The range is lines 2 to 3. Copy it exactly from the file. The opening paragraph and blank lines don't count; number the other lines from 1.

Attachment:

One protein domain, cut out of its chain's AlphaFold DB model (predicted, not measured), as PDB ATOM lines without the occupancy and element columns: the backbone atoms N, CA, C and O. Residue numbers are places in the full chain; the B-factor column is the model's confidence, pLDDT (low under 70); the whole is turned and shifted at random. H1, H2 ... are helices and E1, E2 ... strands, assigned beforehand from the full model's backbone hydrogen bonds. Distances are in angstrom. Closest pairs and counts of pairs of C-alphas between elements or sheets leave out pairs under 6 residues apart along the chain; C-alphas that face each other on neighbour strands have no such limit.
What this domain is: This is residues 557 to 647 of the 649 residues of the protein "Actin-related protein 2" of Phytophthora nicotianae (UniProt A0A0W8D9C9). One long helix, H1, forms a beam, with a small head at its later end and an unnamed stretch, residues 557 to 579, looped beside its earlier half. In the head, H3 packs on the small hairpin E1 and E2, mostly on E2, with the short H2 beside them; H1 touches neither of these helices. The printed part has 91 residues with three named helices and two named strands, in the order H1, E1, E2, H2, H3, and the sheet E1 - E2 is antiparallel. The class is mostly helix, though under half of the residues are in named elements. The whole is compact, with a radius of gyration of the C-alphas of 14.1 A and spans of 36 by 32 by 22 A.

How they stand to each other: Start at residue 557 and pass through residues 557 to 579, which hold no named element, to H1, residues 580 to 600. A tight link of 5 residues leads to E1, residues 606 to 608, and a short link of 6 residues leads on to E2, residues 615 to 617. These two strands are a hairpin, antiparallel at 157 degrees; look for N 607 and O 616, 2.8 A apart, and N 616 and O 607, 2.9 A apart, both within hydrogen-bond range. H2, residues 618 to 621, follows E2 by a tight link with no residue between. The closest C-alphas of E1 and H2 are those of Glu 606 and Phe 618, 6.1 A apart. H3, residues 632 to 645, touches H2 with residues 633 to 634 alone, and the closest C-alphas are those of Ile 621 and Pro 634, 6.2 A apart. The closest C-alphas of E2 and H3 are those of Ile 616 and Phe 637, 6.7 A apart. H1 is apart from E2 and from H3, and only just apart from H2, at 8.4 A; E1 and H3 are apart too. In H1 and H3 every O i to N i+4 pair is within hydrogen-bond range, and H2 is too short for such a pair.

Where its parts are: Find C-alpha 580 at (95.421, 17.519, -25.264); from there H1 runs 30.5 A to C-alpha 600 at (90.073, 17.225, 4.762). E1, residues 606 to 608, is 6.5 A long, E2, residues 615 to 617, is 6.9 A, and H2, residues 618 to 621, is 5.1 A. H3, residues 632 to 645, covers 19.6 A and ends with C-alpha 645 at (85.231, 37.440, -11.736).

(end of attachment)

How they stand to each other: Start at residue 557 and pass through residues 557 to 579, which hold no named element, to H1, residues 580 to 600. A tight link of 5 residues leads to E1, residues 606 to 608, and a short link of 6 residues leads on to E2, residues 615 to 617. These two strands are a hairpin, antiparallel at 157 degrees; look for N 607 and O 616, 2.8 A apart, and N 616 and O 607, 2.9 A apart, both within hydrogen-bond range. H2, residues 618 to 621, follows E2 by a tight link with no residue between. The closest C-alphas of E1 and H2 are those of Glu 606 and Phe 618, 6.1 A apart. H3, residues 632 to 645, touches H2 with residues 633 to 634 alone, and the closest C-alphas are those of Ile 621 and Pro 634, 6.2 A apart. The closest C-alphas of E2 and H3 are those of Ile 616 and Phe 637, 6.7 A apart. H1 is apart from E2 and from H3, and only just apart from H2, at 8.4 A; E1 and H3 are apart too. In H1 and H3 every O i to N i+4 pair is within hydrogen-bond range, and H2 is too short for such a pair.

Where its parts are: Find C-alpha 580 at (95.421, 17.519, -25.264); from there H1 runs 30.5 A to C-alpha 600 at (90.073, 17.225, 4.762). E1, residues 606 to 608, is 6.5 A long, E2, residues 615 to 617, is 6.9 A, and H2, residues 618 to 621, is 5.1 A. H3, residues 632 to 645, covers 19.6 A and ends with C-alpha 645 at (85.231, 37.440, -11.736).